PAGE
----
them "communal techies." She also coined the now-ubiquitous
term "Internet Hindu" in a reference to their infatuation
with the Hindu right wing nationalist ideology of the
Bharatiya Janata Party (BJP), which won an overwhelming
majority in the general elections that were held in April.
The Hindu far right is famously patriarchal, and blind to the
humanity and individuality of women.

In addition to harassing women simply because they are women
with opinions that differ to their own, some of these men
have also imported India's fault lines of caste and
communalism onto social media. They attack women who belong
to marginalized communities, tarnishing the modern world with
their hateful old prejudices.

Prominent women on Twitter whose names or work reveal their
caste inspire the sort of venom that confirms what is widely
known as a result of well-documented cases -- that some upper
caste men consider lower caste women fair game for
everything, including rape.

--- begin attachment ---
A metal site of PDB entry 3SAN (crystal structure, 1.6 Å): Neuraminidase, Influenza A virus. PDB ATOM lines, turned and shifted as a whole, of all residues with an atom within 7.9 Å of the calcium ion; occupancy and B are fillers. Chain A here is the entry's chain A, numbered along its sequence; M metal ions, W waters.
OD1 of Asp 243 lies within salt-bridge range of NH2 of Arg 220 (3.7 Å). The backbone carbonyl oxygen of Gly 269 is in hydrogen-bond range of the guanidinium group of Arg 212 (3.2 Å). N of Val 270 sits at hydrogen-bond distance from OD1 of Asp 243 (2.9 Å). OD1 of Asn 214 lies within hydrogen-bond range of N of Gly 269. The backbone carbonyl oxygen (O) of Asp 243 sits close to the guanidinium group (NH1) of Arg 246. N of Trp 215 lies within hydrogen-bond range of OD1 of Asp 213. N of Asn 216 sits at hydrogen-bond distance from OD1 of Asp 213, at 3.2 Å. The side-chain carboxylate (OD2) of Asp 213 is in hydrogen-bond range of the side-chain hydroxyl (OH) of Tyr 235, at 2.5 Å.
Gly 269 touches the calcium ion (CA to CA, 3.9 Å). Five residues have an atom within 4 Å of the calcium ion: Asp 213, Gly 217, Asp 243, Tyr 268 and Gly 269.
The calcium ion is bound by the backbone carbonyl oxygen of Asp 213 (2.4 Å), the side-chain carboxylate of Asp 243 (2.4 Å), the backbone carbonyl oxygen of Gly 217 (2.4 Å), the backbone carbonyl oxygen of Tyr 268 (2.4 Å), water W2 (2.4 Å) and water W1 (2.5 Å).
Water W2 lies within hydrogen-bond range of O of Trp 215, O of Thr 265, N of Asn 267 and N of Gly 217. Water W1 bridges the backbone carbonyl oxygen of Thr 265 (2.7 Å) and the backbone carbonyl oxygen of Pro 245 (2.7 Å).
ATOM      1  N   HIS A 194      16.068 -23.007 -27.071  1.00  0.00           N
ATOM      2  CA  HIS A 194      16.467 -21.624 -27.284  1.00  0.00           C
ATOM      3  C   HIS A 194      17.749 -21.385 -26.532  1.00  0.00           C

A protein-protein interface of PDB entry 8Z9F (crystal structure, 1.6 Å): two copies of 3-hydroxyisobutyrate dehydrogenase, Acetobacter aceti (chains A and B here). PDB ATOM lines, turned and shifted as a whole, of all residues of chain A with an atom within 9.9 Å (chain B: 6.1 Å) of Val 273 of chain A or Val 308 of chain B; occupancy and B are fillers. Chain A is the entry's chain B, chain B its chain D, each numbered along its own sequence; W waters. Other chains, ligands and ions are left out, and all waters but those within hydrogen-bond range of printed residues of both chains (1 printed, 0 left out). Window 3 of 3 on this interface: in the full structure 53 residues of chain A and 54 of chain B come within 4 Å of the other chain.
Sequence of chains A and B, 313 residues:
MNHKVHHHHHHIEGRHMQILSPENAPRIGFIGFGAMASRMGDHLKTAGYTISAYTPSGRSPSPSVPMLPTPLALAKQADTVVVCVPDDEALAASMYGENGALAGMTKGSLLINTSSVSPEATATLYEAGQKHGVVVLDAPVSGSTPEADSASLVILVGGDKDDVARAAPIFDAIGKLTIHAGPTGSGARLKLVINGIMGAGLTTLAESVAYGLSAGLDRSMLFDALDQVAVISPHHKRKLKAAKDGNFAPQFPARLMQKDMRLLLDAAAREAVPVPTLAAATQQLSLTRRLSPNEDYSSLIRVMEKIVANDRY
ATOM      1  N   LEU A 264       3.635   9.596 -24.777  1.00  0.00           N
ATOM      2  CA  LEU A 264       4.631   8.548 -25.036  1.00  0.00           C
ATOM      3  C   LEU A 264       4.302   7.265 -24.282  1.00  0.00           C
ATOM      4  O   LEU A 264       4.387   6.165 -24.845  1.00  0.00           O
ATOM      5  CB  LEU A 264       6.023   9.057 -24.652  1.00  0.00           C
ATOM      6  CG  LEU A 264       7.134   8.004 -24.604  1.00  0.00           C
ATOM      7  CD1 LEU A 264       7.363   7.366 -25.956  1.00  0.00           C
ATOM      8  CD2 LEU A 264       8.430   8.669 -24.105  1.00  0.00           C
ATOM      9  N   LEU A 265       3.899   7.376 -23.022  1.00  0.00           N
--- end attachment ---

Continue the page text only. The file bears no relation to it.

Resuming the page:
Take poet and novelist Meena Kandasamy. She writes about
sexuality with a rare frankness, has over 25,000 followers on
Twitter, and is a regular target of abuse. Speaking to me
from Chennai, she said that the particular vulgarity of the
tweets she is subjected to is influenced by the fact that she
belongs to a low caste.

"They want to frighten me off Twitter," she told me. "They
want me in a subjugated role."

          The fact that a low caste woman could be seen as
          successful, not just by the standards of her
          community, but by the intellectual mainstream, is
          galling to caste-obsessed right-wing Hindu men.

Their obsession has also led them to target women who belong
to minority religions. Sabbah Haji runs a public school in